Posted Wednesday 10 October 2012
Before Sophie’s wish to meet SpongeBob SquarePants was granted, her mum Amanda shared Sophie’s journey so far and what the promise of having her wish granted meant to Sophie in the lead up to her wish coming true.
“Sophie and twin brother, Toby, were born prematurely at a fragile 28 weeks, weighing little more than two pounds apiece. Their first three months were spent in the Neonatal Unit at the Royal Hobart Hospital. Their older brother Ryan who was two at the time was thrilled to be a big brother.
Doctors started to question Sophie’s health early on. Her weight gain and liver function were poor and she had jaundice. It wasn’t until she was four months old, and had been home one month that they diagnosed her with biliary atresia - a liver condition which affects approximately one in 20,000 children per year, usually girls.
A few days after her diagnosis Sophie had a procedure called a Kasai. The Kasai procedure is a surgical treatment performed on infants to allow for bile drainage. Kasai is not a fix, however it buys more time, allowing the child to become stronger before a transplant is required.
Sophie’s Kasai worked for about 12 months; then one day she literally just turned yellow. Sophie was almost two when doctors decided she would need a nasogastric feeding tube. Her bones became very brittle, and we were in and out of hospital more times than not. Sophie’s disease was making her terribly sick. Doctors watched her liver numbers closely, and after three broken bones within as many months, decided it was time for her to be ‘worked up’ to go on the liver transplant waiting list. She was officially listed in October 2010, at age two years and four months.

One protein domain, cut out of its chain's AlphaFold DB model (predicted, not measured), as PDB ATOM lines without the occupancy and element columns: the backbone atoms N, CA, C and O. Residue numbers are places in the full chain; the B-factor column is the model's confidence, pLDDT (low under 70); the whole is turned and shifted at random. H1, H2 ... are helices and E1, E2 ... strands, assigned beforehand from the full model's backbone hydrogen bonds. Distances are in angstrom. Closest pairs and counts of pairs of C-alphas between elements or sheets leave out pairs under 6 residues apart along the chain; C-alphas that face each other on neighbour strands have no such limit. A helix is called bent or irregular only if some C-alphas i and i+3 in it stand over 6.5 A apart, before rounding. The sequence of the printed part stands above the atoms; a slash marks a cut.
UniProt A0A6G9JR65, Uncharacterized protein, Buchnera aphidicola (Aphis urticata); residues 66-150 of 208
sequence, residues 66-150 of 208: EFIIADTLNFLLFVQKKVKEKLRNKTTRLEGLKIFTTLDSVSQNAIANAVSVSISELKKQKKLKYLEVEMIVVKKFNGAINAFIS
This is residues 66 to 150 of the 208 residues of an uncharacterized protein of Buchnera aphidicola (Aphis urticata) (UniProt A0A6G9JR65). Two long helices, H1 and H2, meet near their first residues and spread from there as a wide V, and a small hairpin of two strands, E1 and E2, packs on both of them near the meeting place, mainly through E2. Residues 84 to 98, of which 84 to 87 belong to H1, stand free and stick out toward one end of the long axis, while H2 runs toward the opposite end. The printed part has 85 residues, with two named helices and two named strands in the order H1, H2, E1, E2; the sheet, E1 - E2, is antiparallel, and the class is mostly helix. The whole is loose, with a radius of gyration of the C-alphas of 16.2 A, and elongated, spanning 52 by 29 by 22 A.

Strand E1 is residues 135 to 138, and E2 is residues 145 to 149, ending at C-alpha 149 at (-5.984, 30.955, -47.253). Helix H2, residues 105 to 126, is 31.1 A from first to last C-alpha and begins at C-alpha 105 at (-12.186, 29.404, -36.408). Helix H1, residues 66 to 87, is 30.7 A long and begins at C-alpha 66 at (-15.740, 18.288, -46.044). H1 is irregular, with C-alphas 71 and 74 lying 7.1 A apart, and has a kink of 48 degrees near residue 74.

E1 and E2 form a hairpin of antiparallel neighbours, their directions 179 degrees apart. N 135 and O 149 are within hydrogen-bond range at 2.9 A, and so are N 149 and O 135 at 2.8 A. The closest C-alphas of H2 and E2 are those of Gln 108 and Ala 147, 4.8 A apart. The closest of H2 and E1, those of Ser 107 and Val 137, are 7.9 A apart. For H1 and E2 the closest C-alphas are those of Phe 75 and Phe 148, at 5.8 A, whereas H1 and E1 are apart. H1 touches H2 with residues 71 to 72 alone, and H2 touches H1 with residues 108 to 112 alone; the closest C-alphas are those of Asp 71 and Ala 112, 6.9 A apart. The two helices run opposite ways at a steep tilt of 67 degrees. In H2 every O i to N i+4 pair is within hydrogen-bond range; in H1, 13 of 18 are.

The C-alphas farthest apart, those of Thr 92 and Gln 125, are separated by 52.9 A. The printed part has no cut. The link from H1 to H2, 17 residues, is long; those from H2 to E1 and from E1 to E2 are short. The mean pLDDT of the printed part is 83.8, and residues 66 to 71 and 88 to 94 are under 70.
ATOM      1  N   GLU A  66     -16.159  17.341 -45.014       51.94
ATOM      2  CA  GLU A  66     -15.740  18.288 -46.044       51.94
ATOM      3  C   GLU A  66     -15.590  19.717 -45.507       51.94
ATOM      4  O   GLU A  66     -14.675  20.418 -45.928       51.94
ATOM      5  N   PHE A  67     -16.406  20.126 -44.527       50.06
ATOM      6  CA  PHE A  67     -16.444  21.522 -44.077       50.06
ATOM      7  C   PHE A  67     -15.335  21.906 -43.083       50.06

Sophie’s nine month wait was scary, emotionally draining and heartbreaking. We were basically watching her die. I would whisper to her each night when she went to bed: “It won’t be long now princess, and you will have a shiny new liver.” I started to feel guilty as in the end she would just nod like she didn’t think it was going to happen. Just days before we received ‘the call’ I actually started to prepare myself for the worst. But on 17 July at 11:15pm Nurse Kathe, called with the news. We had to be at Hobart Airport by midnight so that the Royal Flying Doctor Service could fly us to Melbourne. We were then collected at Essendon Airport by a policeman who drove us, lights and sirens blaring, to the Royal Children’s Hospital. Sophie thought it was fantastic and was telling everyone they were under arrest! She was braver and more prepared than me that night. She showed an acceptance beyond her years, and a calmness that supported me during this scary, unsure time. The next few months were a blur, however the transplant was a success and after taking time out to heal it was time for Sophie to look forward to her wish granting.
The opportunity for Sophie to make a wish has been the one true constant in our family. It’s been like a never ending gift, which has given so much joy even BEFORE we have experienced it! Sophie still requires numerous blood tests each fortnight and other medical procedures and we frequently use the wish as something to talk about and to inspire her during these difficult times. The wish will be an amazing way to celebrate Sophie’s one year transplant anniversary. We waited 12 months for the wish holiday as Sophie could not go into heated pools for 12 months after her transplant, so the 12 months waiting has been so magical! More effective than any medicine, I believe!!
I cannot wait to laugh on the wish. There wasn’t a lot of opportunity for laughing whilst Sophie was getting sicker, and that was incredibly hard as we are a very close, loving and happy family. The boys have been through it all too and I am looking forward to sitting back and watching my kids laugh so much it hurts. They deserve it.”
Read part two of Sophie’s story.
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Make-A-Wish® Australia grants the wishes of children with life-threatening medical conditions to enrich the human experience with hope, strength and joy.